Wednesday, December 13, 2017

Children of the Past -- An Interview with Lois Huey

Who can imagine what life must have been like for a kid living twenty thousand years ago? Lois Huey can! Travel back in time with author and archeologist, Lois Miner Huey, with her latest book, Children of the Past:Archeology and the Lives of Kids. Thanks, Lois, for talking with us today about this fascinating book.

What inspired you to write about kids who lived thousands of years ago?

Based on archaeological evidence, I was wondering what it was really like to be a kid years ago. My latest book Children of the Past Archaeology and the Lives of Kids (Lerner 2017) begins thousands of years ago with cave kids and goes through time to the 1790s. Finding evidence of children from various times in soil layers is exciting for archaeologists. I wanted to share that excitement and what that evidence of their lives meant in different time periods. In previous books like Forgotten Bones Uncovering a Slave Cemetery and Ick! Yuck! Eew! Our Gross American History, I've included kids in the information based on both archaeology and documents but not to the extent I wanted to do. So now I have.

Writing about the distant past must have its challenges. There aren’t diaries or other first-hand accounts to study. How did you research this subject?

Archaeologists, like children's writers, are very willing to share their research and reports. I contacted those I knew who were especially interested in this topic, and received lots of information, scientific reports, and ideas from them. I then studied their bibliographies and continued on from there.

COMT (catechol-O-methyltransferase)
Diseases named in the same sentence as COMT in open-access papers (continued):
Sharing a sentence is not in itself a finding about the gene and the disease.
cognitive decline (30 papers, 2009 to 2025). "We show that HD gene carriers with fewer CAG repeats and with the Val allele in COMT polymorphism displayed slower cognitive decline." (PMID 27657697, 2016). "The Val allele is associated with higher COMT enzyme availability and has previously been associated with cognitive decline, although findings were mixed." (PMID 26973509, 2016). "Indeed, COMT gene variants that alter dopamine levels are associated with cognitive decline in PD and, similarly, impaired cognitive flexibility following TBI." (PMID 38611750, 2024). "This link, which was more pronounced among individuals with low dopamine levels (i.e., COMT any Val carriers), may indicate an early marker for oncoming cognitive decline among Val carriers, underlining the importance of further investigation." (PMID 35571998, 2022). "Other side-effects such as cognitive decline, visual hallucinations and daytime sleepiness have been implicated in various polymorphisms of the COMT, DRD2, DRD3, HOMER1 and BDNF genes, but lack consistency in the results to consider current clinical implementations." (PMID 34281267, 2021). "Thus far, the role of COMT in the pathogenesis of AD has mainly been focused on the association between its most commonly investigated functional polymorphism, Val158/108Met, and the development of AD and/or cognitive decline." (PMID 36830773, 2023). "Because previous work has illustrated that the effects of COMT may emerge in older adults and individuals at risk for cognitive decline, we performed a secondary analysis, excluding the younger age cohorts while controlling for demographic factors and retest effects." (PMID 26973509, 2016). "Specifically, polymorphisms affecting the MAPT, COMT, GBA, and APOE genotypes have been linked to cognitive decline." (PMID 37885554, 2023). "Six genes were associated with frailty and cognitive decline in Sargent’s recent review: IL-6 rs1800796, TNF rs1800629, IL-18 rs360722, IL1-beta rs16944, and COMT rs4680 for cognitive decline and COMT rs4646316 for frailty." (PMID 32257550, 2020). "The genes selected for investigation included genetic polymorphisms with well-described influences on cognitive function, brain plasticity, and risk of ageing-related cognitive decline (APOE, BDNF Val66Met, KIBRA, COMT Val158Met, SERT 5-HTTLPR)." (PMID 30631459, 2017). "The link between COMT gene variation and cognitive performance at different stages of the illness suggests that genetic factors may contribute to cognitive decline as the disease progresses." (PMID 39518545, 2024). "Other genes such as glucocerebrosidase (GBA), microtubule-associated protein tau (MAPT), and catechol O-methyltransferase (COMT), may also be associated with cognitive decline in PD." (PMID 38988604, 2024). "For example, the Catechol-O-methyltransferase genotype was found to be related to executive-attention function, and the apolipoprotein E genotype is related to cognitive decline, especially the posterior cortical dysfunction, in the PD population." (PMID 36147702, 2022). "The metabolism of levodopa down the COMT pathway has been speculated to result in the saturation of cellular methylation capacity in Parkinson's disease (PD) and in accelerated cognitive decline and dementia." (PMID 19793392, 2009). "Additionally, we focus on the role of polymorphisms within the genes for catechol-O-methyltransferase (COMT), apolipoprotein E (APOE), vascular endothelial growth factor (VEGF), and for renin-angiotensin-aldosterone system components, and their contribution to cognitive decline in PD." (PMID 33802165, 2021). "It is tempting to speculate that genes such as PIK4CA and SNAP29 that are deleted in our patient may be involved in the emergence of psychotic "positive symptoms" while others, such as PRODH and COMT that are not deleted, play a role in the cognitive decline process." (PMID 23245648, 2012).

As an archeologist, you have such a unique perspective. Did you draw upon your own work in the field for this title?

One of my favorite archaeological projects was an excavation at Schuyler Mansion State Historic Site in Albany, New York. The mansion in the 19th century became an orphanage. The upper layers of soil contained numerous doll parts, clay marbles, a jack, and even parts of toy tea sets. The doll parts clustered in one area of the site, the glass marbles in another, indicating girls and boys played in separate areas. The biggest surprise to me, though, was the fact orphanage kids had toys at all. Research in the Roman Catholic Church archives revealed how many such items were provided to the kids by parishioners as part of teaching them how to care for babies, sew outfits for them, and play fairly. I wanted to include this story in the book, but the editor persuaded me to stop at the end of the 18th century. I agreed with her.

How might a teacher use this book in their classroom?

Children of the Past covers so many time periods that teachers from the fourth grades on through the seventh grade would find it useful. Cave kids, hunters and gatherer children, the first farmers, early colonists in America, and a largely unknown southern Underground Railroad are included--something for each of many periods of history. The chapters begin with a narrative story based on the archaeological (and documentary) evidence, then goes into expository explanations of the science involved in archaeological work that yields the evidence used.

Do you have any tips for young aspiring writers?

I always was one of those who wrote stories in school and at the picnic table in the back yard for friends to read. I encourage any kid who has that inclination to continue. It's a rewarding way to get down your thoughts, the scenes in your head, information you discover--and it's fun. Writing leads to good grades in school, becoming a journalist, librarian, teacher, and even an archaeologist!

Thank you, Lois! This has been fun. We look forward to see what subjects you will focus on in your upcoming books.